Low-growing, fleshy plants. One is called a weed but can be used in cooking and salads. The others are grown for their brilliant flowers, on display from late spring until frost; generally, the blossoms open fully in bright light and close by midafternoon in hot weather. The various plants described here thrive in high temperatures and intense sunlight. Not fussy about soil. Bright-flowered types are attractive in rock gardens, parking strips, hanging baskets, or as edgings and bank covers; they don't require deadheading to prolong bloom.
P. grandiflora. MOSS ROSE, PORTULACA. From South America. To 6 in. high, 1 ft. across. Trailing, branching, reddish stems are set with narrow, cylindrical, pointed leaves to 1 in. long. Inch-wide, lustrous-petaled flowers shaped like tiny roses, in white and many bright and pastel shades of red, cerise, rose-pink, orange, yellow. Available as single colors or mixes, in either single- or double-flowered strains. Magic Carpet, Cupcake, Margarita, Afternoon Delight, and Sundance strains stay open longer in the afternoon. Happy Trails is a low, spreading strain that reaches 6-9 in. tall and twice as wide. The Sundial strain also resists closing and has larger (2-in.), double blossoms. Sunseeker strain also resists closing and has larger (2-in.), double blossoms. All self-sow, but they often fail to come true from seed.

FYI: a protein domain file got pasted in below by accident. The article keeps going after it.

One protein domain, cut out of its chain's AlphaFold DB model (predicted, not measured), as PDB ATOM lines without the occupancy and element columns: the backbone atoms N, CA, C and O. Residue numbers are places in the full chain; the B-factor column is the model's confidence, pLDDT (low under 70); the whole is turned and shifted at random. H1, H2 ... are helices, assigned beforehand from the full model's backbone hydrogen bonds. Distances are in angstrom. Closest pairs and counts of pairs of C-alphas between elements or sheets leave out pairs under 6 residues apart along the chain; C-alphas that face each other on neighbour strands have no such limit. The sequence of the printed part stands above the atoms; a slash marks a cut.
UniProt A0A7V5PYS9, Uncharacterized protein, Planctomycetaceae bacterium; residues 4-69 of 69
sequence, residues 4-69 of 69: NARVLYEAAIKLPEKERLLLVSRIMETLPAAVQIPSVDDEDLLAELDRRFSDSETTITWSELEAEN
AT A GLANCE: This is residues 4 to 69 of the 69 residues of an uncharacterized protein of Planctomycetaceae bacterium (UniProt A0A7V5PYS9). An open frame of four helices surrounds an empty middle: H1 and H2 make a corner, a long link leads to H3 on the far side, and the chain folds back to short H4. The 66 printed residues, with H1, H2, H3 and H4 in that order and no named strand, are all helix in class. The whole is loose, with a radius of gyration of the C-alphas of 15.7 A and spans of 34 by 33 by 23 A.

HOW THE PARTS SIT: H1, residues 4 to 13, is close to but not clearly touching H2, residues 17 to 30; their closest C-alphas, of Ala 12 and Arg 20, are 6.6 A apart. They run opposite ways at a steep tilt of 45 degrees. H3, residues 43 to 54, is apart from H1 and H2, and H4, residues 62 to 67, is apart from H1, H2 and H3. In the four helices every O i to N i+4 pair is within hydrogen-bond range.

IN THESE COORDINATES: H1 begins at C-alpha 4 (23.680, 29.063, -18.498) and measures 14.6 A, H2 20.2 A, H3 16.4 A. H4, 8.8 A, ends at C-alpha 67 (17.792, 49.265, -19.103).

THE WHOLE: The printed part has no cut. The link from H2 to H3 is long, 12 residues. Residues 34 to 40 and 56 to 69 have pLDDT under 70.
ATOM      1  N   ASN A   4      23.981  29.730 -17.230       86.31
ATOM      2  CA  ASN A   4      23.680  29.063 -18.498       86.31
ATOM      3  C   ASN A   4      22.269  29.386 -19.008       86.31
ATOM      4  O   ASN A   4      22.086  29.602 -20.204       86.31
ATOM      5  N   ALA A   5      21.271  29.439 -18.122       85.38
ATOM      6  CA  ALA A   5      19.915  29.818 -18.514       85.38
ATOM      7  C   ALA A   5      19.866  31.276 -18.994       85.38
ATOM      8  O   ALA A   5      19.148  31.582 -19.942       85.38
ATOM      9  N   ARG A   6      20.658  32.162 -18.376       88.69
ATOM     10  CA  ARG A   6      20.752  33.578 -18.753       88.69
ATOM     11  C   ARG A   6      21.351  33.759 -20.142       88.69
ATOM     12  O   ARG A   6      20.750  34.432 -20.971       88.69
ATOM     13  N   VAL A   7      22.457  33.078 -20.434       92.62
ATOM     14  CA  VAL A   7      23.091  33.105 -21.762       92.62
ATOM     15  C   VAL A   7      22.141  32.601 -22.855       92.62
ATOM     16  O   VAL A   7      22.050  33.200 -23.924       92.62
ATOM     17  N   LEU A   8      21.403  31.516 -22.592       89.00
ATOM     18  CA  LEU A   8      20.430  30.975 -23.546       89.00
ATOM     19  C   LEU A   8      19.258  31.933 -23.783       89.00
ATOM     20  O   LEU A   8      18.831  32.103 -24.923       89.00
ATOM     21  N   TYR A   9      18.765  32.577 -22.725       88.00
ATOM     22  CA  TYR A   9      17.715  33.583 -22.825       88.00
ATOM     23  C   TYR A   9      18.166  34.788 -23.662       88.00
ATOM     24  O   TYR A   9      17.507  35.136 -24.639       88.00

P. oleracea. PURSLANE. Unimproved form is thought to have originated in India; it's an edible weed with tiny yellow flowers and plump, oval leaves to 1 in. long. Warm weather and moisture encourage its growth. Control by hoeing or pulling before it goes to seed; don't let pulled plants lie about, since they can reroot or ripen seed. Improved forms offer larger, showy flowers in colors of red, orange, yellow, pink, and white.